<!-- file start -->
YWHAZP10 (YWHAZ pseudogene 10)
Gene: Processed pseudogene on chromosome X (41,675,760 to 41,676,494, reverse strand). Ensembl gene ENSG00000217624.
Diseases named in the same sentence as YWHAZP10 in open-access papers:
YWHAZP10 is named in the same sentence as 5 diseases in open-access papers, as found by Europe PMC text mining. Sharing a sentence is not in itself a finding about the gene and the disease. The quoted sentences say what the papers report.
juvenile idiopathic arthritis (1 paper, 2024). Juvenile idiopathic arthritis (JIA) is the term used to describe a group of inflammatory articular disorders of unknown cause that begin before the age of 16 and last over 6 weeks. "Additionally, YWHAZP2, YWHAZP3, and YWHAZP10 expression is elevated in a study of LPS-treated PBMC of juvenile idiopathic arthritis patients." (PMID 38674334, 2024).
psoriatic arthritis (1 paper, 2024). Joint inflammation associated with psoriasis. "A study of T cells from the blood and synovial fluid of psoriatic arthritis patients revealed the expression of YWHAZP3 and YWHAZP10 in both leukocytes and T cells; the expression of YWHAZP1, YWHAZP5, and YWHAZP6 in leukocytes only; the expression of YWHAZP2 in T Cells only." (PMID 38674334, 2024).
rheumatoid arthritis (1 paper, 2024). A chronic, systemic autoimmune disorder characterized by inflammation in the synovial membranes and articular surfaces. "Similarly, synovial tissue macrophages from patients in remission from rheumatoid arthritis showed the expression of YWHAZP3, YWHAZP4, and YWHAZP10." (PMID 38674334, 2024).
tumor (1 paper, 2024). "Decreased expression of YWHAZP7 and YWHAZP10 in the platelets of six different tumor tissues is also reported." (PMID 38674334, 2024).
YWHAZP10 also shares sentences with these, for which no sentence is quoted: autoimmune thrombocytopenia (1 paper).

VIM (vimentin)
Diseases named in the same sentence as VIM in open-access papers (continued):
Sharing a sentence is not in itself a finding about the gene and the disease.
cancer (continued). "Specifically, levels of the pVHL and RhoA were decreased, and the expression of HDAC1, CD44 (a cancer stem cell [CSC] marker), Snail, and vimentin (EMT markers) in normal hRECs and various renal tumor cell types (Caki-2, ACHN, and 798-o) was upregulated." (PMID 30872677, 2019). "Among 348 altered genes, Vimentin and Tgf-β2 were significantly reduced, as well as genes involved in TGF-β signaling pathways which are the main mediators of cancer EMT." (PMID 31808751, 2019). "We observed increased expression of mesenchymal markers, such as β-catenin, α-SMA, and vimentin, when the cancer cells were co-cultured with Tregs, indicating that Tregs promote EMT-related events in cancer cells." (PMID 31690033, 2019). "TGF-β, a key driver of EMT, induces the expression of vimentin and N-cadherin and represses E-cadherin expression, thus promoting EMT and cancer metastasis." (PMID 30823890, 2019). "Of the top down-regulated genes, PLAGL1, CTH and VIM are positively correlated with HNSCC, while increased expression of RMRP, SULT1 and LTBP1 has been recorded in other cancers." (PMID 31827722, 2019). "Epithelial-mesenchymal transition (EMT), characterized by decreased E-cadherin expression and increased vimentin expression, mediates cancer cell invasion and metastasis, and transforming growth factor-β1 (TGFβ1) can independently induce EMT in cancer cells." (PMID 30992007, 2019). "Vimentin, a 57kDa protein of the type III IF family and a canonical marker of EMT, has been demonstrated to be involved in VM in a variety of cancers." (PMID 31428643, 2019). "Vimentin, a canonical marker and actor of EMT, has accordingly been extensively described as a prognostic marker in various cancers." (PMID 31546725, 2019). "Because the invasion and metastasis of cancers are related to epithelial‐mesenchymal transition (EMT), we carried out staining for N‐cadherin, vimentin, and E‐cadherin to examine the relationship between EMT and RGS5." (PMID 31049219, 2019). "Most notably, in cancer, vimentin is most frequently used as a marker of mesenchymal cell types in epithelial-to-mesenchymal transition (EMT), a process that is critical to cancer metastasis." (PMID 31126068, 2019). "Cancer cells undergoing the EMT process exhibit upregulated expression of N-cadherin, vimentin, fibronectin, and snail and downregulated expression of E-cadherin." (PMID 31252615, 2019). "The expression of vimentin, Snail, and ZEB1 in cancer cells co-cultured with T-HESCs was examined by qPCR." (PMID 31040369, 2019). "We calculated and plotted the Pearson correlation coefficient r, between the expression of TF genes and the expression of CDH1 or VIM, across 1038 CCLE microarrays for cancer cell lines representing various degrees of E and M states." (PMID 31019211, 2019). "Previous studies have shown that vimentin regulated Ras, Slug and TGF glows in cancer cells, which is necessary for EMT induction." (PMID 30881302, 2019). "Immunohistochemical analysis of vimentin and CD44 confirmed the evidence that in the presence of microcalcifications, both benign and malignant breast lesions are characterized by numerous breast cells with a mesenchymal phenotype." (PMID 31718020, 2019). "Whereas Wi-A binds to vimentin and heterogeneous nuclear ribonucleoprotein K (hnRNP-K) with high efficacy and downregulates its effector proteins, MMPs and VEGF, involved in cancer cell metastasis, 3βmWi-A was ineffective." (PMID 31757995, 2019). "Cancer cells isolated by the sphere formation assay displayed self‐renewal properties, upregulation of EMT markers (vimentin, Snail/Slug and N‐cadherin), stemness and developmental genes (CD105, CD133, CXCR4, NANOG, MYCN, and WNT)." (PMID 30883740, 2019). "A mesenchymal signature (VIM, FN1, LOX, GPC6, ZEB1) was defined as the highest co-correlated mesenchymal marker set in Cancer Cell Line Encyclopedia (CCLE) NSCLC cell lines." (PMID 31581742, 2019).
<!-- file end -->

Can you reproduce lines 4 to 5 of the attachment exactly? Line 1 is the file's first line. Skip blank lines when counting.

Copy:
YWHAZP10 is named in the same sentence as 5 diseases in open-access papers, as found by Europe PMC text mining. Sharing a sentence is not in itself a finding about the gene and the disease. The quoted sentences say what the papers report.
juvenile idiopathic arthritis (1 paper, 2024). Juvenile idiopathic arthritis (JIA) is the term used to describe a group of inflammatory articular disorders of unknown cause that begin before the age of 16 and last over 6 weeks. "Additionally, YWHAZP2, YWHAZP3, and YWHAZP10 expression is elevated in a study of LPS-treated PBMC of juvenile idiopathic arthritis patients." (PMID 38674334, 2024).